In search of the ideal light bulb

A comparison of light given off by three 60 watt-equivalent bulbs.
A comparison of light given off by three 60 watt-equivalent bulbs. NYT

For all the high-level conversation about climate action, much progress, or lack of it, will turn on the lowly light bulb.

California officials have encouraged the public to install solar panels, buy energy-saving appliances, and drive hybrid and electric vehicles, all for the good. But for all the successes, authorities have not done a great job telling us which light bulbs to screw in.

They foisted compact fluorescent bulbs on the unsuspecting but ecologically earnest public during the energy crisis in 2000 and 2001. With rebates, they persuaded many of us that the oddly shaped bulbs were worth the extra cost because of energy savings.

So we have waited as they warmed up, tried to read in their dim light, and discovered that they didn’t respond to dimmer switches. And they never lasted as long as manufacturers promised. Worse, we found there is no convenient way to safely throw them away. Experts failed to tell us that they contain toxic mercury. Oops.

Now, the California Energy Commission is in the final stages of implementing 2007 legislation that compels a 50 percent reduction in residential energy consumption used by lights by 2018 by making LED bulbs the standard. The legislative staff analysis of the bill states the energy saving target “should be easy to meet.” We can only hope that’s right.

The commission predicts the new standards will save consumers $4.3 billion during the first 10 years. Power plant emissions of smog-causing nitrous oxides will decline by 6,500 tons, and climate-changing carbon dioxide by 10.3 million metric tons between 2017 and 2029.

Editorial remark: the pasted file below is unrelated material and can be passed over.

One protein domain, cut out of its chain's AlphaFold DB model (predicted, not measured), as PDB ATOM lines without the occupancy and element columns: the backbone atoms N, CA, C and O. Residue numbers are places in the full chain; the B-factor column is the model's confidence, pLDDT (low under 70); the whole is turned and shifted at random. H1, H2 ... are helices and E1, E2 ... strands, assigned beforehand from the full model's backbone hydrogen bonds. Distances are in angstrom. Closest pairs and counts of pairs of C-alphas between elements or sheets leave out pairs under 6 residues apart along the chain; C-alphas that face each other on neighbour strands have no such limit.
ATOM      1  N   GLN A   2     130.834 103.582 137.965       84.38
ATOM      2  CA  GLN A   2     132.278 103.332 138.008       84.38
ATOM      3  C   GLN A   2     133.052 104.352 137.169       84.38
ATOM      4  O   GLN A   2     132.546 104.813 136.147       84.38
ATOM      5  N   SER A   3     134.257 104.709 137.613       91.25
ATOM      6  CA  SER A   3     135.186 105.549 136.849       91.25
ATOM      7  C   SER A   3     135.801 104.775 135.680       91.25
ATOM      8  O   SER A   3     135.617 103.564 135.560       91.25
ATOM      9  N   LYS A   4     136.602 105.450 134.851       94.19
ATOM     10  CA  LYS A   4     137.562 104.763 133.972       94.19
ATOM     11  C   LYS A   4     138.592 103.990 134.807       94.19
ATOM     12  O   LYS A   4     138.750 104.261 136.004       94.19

For all their successes in energy conservation, state authorities have not done a great job telling us which light bulbs to screw in.

The energy commission also estimates that by meeting the standard, Californians would reduce electricity demand by 3,144 gigawatts per year, roughly equivalent to the power generated by a large plant.

It all sounds great, except that people who make light-emitting diode, or LED, bulbs say the standards will be exceedingly tough to meet by the 2017 deadline. Philips Lighting, General Electric and other manufacturers say they can make very good bulbs, but not the ideal bulbs, at least not at a price many consumers would accept.

Among the many issues, California bulbs would differ from bulbs sold in the rest of the country. It wouldn’t be the first time that California officials blaze their own path. And that is not necessarily bad.

Energy commission officials say the new standards are attainable and will add no more than 50 cents to the cost of an LED bulb. Few consumers will blink if that turns out to be true.

But in the pursuit of the perfect, the commission should be careful not to require bulbs that cost too much and are tough to find. Conservation shouldn’t be priced out of the market and it shouldn’t be a hassle. Commissioners need to understand there are alternatives. Energy-sucking incandescent bulbs are banned from store shelves in California. But on Amazon, a four-pack of old-style bulbs is a click away, for a mere $5.97, a fraction of the cost of existing LEDs.